Based on the U.S. definition of an agent, it is unlikely that President Trump is a recruited and controlled source of the Russian intelligence services. To a professional he is nightmare. Yes, he is a cauldron of potentially exploitable vulnerabilities. He is greedy, has lax morals and shame, isn’t particularly patriotic, has a difficult time with right and wrong and is easy to manipulate. He would be easy to exploit and entice into stepping over the line into a conspiratorial relationship. However, he would be essentially impossible to control. His narcissism, poor memory and ego would make it all but impossible for him to follow directions and keep a secret. He would be a nightmare to debrief. He blathers about things he doesn’t understand, never admits that he is not an expert, is loathe to admit mistakes, lies constantly and is barely intelligible. Nor would he be willing to provide intimate details of his life. A recruited source cannot hide important personal details from his handler. Surprises don’t mix well with the need to keep a relationship wholly secret.
Additionally, it is hard to see private citizen Trump or President Trump following a sophisticated communication plan. The most vulnerable and dangerous part of any espionage relationship is the communication between the officer and his/her asset. If local authorities witness even a single meeting or intercept an isolated communication between a foreign intelligence officer and his/her agent, it could lead to the end of the operation, the arrest or death of the asset, and a geopolitical scandal. If the asset even comes under routine review for some unconnected reason, any number of things could lead to the discovery of the covert relationship. Thus, the clandestine nature of meetings is preserved through meticulously planned concealed meetings at pre-arranged times or with signals via sophisticated technical covert communication means. A source needs to be able to make time for a secret meeting or communication, and do so without witnesses or leaving a trace. It is not a relationship that can be managed casually, and all but impossible for someone in a highly visible role like that of the President. A spy handler would not look kindly on the Secret Service showing up at a covert meeting.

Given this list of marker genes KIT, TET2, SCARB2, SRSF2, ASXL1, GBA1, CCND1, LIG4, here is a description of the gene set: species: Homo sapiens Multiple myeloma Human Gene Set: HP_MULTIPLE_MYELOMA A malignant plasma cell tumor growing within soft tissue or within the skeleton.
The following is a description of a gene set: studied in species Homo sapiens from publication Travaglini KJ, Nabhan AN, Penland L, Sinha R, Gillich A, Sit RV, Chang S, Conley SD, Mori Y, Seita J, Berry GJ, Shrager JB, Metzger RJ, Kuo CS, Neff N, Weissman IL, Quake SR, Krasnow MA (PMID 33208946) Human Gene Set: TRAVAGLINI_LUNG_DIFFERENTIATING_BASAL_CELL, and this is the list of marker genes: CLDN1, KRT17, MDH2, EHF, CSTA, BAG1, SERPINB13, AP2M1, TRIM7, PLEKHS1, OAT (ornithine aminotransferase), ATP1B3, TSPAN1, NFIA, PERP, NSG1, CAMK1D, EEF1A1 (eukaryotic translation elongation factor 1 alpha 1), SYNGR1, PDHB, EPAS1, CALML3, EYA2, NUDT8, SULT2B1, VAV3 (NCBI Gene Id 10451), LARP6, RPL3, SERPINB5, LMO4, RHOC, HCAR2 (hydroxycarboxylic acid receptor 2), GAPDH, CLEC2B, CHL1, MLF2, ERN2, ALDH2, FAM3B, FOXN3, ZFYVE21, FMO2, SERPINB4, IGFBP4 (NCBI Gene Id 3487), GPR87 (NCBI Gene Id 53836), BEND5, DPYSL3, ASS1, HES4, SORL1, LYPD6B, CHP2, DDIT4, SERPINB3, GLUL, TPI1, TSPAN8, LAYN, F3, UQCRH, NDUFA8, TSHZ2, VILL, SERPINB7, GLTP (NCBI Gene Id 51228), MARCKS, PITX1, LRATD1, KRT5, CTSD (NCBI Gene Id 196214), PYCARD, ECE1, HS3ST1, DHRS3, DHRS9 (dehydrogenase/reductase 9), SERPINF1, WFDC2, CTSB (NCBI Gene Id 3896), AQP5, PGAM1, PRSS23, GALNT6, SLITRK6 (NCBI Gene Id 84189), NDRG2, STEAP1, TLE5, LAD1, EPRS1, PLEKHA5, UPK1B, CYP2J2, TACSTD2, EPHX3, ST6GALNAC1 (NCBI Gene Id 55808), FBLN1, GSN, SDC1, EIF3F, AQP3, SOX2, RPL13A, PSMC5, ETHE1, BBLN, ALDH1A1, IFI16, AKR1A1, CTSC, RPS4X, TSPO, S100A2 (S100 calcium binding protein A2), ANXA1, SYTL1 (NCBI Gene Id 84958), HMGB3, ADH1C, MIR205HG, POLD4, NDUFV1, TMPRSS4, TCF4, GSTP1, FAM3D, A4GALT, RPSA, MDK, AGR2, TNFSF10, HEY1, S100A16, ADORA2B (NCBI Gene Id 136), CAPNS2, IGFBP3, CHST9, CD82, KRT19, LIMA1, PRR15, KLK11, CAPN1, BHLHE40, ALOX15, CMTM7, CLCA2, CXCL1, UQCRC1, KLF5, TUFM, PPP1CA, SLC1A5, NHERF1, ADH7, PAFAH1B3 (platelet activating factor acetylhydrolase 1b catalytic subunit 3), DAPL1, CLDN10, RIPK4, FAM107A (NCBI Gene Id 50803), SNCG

Perhaps more importantly, Trump thrives on public praise (however inauthentic). He is not the type of person who would be satisfied with secret knowledge of success. Agents of an intelligence service must generally believe their secret relationship is in service of something bigger than themselves and accept that success will never be made public. Instead, they must be satisfied with private praise and the knowledge that they have had an impact, albeit in the shadows. The best cases are never known publicly. A narcissist who craves public fawning and constant flattery while rejecting constructive feedback would make a terrible agent.